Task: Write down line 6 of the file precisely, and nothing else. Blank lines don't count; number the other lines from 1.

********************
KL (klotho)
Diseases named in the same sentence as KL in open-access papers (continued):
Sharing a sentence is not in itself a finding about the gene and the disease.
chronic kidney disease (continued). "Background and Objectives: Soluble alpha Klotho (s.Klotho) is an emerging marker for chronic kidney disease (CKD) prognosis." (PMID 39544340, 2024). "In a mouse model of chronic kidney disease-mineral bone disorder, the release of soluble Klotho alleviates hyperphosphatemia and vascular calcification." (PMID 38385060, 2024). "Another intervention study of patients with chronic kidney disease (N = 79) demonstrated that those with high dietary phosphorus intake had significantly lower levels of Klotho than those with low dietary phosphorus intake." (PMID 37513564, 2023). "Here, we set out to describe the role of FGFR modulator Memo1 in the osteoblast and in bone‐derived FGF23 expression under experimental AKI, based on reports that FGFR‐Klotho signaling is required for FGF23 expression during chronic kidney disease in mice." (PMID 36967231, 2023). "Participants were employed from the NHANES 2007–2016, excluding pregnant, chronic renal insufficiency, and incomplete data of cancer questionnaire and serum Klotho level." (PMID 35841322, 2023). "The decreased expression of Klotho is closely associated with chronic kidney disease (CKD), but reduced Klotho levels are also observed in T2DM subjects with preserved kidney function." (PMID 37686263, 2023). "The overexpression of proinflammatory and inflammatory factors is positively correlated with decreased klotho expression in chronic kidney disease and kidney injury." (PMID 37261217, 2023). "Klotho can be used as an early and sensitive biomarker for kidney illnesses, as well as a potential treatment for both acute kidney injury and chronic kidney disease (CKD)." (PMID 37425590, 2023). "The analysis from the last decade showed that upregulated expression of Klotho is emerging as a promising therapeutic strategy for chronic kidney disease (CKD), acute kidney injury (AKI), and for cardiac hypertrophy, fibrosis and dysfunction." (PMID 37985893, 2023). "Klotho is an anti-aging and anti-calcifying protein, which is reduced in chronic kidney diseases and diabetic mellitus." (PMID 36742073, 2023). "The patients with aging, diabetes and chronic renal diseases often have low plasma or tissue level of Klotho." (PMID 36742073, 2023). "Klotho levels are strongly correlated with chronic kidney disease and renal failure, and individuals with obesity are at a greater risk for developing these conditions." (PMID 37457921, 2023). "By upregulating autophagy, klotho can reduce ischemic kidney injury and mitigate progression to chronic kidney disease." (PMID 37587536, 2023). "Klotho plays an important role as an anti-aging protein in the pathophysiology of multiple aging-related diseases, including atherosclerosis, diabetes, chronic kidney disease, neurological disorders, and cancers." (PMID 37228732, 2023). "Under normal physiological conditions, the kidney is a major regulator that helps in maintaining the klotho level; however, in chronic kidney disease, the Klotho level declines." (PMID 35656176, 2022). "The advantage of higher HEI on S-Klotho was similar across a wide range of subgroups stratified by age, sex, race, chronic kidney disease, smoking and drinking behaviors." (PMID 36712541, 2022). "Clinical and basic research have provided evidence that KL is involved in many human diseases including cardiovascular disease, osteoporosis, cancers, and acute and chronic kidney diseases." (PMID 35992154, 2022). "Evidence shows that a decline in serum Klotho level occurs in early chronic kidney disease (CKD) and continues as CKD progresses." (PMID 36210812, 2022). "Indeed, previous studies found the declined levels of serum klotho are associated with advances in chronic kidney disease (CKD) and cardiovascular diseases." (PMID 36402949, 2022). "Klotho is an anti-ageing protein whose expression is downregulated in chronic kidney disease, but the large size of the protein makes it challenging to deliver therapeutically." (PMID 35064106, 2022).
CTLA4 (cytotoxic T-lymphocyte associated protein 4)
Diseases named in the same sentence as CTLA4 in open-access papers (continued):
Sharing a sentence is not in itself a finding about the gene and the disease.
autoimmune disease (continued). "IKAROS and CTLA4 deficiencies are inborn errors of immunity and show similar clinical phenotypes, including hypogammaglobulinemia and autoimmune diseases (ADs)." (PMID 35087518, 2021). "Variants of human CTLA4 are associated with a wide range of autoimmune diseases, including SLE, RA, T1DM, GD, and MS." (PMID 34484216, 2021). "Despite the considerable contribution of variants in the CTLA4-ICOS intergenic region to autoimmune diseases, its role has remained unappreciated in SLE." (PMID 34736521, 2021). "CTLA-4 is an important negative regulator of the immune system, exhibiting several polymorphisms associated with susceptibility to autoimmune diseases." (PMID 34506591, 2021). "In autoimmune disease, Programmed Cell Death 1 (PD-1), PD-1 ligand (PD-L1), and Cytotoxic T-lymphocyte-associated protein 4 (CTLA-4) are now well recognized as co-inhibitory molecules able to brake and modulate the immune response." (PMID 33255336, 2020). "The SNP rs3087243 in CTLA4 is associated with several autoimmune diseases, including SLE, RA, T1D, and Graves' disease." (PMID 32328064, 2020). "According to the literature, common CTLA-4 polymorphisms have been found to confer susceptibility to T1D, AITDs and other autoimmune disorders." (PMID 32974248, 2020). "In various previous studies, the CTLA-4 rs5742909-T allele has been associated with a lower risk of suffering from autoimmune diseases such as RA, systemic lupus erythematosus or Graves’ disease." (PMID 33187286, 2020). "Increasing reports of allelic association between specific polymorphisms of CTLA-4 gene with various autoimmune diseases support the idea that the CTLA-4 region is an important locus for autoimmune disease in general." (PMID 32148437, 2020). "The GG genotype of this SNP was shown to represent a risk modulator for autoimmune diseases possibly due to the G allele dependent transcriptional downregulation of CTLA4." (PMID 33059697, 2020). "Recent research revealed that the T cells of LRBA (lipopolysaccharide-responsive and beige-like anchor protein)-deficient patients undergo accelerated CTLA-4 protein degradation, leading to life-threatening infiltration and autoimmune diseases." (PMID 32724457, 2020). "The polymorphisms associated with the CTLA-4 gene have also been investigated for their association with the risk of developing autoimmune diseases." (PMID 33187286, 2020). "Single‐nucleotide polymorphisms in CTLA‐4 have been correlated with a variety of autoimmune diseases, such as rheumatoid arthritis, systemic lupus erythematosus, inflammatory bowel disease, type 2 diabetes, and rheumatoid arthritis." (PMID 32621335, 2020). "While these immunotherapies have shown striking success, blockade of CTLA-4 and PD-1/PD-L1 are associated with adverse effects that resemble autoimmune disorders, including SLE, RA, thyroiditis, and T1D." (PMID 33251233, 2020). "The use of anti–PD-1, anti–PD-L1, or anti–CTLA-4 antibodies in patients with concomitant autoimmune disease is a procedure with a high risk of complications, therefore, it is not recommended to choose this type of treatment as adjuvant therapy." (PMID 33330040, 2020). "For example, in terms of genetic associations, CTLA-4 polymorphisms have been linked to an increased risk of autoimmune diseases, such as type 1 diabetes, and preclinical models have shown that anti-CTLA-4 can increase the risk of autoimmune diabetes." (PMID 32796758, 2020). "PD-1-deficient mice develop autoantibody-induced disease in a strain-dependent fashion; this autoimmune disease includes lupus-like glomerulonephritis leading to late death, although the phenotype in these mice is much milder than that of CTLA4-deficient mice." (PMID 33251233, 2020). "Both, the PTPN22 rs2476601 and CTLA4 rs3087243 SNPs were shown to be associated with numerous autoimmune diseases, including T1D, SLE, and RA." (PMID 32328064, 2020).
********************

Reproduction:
Diseases named in the same sentence as CTLA4 in open-access papers (continued):